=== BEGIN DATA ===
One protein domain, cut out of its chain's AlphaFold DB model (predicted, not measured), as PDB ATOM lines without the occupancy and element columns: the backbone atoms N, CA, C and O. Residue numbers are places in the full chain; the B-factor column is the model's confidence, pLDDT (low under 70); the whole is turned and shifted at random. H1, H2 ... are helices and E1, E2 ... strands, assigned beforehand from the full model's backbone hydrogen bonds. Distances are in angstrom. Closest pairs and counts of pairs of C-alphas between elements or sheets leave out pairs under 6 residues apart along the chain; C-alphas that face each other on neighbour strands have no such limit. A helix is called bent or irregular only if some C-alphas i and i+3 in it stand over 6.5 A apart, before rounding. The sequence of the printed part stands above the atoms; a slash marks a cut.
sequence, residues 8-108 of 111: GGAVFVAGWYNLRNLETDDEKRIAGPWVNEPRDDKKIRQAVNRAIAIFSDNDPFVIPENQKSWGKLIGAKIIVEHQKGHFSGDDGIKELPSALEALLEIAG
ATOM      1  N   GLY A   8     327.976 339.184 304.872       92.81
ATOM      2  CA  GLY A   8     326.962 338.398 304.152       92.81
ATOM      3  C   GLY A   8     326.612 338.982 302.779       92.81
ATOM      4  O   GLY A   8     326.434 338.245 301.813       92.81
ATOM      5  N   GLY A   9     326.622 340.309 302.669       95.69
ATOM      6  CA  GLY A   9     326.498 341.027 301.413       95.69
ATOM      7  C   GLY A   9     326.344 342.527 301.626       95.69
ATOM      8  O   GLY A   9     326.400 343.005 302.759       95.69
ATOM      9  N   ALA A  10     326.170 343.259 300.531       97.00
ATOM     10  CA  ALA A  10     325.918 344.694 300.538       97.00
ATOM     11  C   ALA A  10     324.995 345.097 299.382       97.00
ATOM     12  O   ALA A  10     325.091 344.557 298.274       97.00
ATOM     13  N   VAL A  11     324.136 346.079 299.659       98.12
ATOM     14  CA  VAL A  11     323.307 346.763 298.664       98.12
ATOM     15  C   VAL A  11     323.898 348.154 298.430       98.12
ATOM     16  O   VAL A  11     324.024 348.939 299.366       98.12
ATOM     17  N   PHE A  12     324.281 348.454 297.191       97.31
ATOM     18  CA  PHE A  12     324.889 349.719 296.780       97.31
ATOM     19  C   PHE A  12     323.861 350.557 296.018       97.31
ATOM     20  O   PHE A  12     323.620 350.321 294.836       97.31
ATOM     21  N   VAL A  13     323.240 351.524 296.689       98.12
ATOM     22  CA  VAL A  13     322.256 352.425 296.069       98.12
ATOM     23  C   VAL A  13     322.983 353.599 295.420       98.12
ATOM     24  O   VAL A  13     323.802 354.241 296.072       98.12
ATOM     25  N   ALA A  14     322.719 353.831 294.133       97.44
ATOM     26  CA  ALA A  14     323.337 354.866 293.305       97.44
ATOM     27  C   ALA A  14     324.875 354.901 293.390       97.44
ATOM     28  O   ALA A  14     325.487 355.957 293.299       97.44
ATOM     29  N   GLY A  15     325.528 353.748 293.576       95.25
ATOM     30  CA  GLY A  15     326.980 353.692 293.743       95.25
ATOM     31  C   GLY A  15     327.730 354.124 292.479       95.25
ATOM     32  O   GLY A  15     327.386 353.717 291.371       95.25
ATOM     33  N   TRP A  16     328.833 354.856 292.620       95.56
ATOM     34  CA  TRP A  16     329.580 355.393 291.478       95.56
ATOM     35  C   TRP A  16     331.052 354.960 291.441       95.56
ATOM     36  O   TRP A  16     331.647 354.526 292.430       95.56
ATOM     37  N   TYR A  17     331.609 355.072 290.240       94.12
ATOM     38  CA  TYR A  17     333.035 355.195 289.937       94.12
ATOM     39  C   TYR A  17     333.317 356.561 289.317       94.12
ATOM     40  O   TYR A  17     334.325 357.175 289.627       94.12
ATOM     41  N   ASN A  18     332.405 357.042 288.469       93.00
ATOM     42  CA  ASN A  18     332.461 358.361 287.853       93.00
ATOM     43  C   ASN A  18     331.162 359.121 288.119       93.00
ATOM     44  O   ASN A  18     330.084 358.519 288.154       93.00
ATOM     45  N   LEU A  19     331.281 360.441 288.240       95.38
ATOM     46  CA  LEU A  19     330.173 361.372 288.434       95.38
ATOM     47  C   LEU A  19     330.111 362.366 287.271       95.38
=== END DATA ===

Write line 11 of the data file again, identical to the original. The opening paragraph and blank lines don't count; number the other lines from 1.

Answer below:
ATOM     10  CA  ALA A  10     325.918 344.694 300.538       97.00